Those convicted of crimes committed as a juvenile who are serving life sentences have the right to seek a review and reduction of those sentences, under a United States Supreme Court ruling that was issued on January 25, 2016.
In Montgomery v. Louisiana, the Supreme Court took up a case in which a person who was convicted of a murder committed when he was 17 sought to have his life sentence reduced:
Petitioner Montgomery was 17 years old in 1963, when he killed a deputy sheriff in Louisiana. The jury returned a verdict of “guilty without capital punishment,” which carried an automatic sentence of life without parole. Nearly 50 years after Montgomery was taken into custody, this Court decided that mandatory life without parole for juvenile
homicide offenders violates the Eighth Amendment’s prohibition on “ ‘cruel and unusual punishments.’ ” Miller v. Alabama, 567 U. S. ___, ___. Montgomery sought state collateral relief, arguing that Miller rendered his mandatory life-without-parole sentence illegal. The trial court denied his motion, and his application for a supervisory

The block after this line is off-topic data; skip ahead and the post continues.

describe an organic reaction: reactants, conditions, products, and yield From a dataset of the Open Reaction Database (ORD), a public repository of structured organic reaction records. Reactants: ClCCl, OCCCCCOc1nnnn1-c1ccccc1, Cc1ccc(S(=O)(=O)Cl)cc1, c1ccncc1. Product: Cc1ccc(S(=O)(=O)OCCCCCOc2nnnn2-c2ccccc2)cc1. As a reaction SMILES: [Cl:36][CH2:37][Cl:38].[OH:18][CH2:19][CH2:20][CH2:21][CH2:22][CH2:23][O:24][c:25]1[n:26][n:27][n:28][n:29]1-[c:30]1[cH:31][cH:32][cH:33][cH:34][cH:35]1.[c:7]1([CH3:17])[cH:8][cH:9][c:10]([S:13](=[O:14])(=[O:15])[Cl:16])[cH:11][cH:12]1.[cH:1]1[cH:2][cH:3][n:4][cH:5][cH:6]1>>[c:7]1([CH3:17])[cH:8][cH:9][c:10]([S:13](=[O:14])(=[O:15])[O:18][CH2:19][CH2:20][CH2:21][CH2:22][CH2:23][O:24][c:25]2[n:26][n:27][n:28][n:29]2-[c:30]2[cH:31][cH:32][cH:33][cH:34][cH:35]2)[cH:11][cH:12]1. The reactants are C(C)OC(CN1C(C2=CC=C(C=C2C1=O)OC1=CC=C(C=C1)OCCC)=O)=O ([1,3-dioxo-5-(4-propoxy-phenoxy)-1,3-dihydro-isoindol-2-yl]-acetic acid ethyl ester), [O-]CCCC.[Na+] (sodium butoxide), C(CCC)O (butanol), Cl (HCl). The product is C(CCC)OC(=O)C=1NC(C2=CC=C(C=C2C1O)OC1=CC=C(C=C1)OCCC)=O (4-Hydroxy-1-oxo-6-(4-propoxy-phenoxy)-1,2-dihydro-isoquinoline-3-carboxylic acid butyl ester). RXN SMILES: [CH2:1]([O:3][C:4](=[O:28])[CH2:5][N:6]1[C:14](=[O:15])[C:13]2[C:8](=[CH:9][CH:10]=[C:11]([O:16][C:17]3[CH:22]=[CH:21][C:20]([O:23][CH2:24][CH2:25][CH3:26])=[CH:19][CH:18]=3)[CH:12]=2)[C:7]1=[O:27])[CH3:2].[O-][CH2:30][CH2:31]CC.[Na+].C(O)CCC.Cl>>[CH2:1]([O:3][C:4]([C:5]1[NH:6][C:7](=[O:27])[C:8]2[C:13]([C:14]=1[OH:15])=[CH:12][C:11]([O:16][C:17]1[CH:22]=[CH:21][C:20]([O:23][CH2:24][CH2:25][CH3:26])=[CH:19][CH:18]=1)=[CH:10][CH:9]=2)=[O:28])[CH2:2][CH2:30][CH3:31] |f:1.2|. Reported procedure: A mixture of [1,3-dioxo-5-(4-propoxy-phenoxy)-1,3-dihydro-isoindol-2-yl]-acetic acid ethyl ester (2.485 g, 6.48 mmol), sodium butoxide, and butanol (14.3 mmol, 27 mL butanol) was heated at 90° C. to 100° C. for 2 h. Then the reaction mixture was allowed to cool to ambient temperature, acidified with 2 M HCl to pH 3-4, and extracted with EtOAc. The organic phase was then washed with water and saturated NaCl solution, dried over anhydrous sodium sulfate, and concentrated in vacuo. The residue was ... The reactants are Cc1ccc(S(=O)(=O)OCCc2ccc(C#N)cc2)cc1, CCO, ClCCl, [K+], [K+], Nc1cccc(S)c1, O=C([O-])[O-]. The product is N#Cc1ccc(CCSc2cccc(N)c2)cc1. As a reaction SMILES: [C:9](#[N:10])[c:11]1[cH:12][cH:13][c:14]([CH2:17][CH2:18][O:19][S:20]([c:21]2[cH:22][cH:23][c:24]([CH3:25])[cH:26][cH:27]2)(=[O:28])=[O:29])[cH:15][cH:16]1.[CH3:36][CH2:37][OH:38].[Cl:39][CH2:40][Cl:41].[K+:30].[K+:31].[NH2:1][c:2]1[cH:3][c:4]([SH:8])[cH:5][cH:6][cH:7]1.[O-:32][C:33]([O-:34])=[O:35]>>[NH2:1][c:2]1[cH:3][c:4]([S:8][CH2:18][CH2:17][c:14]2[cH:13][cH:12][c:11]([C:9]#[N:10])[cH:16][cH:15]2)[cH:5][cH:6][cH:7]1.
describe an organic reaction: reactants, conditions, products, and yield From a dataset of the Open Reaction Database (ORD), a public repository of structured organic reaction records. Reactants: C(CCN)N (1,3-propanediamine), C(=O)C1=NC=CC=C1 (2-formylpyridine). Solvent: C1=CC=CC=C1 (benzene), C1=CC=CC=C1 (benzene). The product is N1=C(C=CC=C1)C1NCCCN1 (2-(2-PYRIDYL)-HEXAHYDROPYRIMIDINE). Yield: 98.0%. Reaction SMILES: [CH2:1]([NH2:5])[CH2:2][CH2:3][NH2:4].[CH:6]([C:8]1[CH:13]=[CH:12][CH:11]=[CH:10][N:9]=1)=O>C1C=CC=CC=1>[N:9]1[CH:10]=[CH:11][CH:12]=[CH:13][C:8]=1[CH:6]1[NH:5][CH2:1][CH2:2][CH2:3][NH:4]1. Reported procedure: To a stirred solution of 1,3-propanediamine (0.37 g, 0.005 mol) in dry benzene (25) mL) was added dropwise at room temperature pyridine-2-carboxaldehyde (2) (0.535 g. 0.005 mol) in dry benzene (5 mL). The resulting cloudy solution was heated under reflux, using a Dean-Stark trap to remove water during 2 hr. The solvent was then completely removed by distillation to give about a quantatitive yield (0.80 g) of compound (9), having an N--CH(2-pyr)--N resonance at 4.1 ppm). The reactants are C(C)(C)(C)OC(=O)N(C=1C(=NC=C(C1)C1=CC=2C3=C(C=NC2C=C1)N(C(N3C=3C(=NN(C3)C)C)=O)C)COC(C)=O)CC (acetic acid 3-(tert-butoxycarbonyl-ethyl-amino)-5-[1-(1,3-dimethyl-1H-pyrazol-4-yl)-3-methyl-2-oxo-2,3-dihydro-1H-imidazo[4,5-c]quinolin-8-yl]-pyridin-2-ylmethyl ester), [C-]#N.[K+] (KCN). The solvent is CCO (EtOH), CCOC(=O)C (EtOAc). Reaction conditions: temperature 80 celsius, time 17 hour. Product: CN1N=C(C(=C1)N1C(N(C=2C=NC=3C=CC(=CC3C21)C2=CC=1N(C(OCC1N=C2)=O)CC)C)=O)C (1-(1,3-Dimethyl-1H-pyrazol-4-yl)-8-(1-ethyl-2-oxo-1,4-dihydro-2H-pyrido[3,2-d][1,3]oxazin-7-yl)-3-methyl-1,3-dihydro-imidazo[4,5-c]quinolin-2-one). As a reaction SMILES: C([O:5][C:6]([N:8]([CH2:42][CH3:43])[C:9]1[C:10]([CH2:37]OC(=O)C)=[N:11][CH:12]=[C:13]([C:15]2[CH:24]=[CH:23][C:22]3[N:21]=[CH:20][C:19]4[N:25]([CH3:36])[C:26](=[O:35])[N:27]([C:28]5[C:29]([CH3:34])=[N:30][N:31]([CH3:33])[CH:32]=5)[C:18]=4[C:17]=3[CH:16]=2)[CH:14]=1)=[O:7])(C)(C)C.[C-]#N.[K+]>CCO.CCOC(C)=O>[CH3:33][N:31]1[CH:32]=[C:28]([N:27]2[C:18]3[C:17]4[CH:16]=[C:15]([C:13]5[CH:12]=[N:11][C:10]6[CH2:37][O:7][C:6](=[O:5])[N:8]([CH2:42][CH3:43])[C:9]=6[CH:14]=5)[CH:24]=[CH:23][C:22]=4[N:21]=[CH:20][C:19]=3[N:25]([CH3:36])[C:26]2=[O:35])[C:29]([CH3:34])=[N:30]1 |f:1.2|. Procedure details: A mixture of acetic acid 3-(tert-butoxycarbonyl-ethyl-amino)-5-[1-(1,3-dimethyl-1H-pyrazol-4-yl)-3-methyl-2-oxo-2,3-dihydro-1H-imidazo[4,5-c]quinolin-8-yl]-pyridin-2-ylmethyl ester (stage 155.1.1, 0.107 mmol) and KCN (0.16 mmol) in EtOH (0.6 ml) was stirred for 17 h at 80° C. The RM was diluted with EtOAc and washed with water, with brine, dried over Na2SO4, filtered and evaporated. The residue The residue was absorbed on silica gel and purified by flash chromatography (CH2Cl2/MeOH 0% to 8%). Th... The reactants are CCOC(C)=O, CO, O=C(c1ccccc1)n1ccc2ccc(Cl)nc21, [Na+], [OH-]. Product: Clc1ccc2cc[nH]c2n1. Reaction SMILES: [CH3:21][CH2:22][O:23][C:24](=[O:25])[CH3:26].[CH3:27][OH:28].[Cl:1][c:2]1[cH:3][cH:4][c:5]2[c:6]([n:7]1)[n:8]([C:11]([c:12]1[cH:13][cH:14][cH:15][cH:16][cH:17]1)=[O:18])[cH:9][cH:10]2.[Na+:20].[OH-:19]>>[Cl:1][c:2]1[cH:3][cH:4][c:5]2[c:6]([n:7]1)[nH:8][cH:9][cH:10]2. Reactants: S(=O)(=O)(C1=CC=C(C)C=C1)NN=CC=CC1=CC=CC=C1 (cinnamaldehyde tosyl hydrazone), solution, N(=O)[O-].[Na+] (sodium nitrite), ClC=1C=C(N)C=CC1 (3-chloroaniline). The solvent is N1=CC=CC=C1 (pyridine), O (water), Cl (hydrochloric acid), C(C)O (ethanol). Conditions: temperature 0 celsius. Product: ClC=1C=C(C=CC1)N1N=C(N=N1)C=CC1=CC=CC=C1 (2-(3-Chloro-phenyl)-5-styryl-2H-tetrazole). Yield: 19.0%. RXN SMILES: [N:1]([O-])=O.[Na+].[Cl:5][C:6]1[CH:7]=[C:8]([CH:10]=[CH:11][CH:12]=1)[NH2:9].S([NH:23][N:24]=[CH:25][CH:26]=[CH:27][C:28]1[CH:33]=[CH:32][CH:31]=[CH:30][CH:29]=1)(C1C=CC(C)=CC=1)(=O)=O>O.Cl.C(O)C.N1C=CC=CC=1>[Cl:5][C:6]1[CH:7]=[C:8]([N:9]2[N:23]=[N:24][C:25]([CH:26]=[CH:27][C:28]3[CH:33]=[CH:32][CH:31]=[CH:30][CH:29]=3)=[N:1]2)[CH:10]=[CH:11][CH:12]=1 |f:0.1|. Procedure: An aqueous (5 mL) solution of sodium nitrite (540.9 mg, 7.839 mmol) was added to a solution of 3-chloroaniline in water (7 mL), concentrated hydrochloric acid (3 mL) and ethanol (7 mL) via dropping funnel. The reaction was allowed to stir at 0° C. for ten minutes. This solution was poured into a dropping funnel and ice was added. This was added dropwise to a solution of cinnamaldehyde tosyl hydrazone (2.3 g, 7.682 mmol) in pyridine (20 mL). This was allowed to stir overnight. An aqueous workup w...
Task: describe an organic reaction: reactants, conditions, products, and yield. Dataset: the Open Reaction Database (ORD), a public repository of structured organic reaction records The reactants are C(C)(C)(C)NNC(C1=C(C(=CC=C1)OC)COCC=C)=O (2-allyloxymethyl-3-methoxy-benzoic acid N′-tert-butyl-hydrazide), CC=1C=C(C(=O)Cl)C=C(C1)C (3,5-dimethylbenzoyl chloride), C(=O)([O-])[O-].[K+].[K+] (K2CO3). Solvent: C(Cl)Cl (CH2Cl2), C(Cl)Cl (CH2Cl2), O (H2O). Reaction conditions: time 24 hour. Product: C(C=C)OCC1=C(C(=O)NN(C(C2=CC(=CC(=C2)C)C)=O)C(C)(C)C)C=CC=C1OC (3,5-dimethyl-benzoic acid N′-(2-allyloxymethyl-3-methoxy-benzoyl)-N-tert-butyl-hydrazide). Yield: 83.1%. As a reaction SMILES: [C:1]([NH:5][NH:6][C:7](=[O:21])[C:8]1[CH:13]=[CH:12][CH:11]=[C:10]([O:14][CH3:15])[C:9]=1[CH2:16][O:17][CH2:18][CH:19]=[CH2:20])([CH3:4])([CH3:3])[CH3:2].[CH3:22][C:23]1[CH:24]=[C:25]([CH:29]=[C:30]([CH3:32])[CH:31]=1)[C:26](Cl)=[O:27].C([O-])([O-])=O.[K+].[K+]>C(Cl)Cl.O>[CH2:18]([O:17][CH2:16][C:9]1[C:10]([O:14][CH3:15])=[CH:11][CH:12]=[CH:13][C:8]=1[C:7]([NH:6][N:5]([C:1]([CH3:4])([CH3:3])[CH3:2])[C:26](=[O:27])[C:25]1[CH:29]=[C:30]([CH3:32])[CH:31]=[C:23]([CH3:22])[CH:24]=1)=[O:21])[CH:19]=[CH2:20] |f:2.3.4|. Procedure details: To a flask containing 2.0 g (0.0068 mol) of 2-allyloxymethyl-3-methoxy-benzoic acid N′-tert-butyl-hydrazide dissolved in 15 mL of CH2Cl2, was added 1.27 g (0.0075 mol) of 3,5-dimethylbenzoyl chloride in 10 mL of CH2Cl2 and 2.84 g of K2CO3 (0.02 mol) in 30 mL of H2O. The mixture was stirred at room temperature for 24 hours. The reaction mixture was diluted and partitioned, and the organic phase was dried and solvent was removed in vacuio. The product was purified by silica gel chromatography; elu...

writ was denied by the Louisiana Supreme Court, which had previously held that Miller does not have retroactive effect in cases on state collateral review.
The Supreme Court held that the Miller v. Alabama ruling, which did away with mandatory life without the possibility of parole for juvenile offenders, applies retroactively. Thus, Mr. Montgomery has the right to seek a reduced sentence that could see him paroled from prison.
Since this ruling is a United States Supreme Court ruling, it applies to all states within the United States (including Illinois and Iowa, of course). This ruling may have a significant impact upon the ability of those individuals serving life sentences without the possibility of parole for offenses committed while they were under the age of 18. Any person in such a situation is well advised to seek an attorney and address the matter.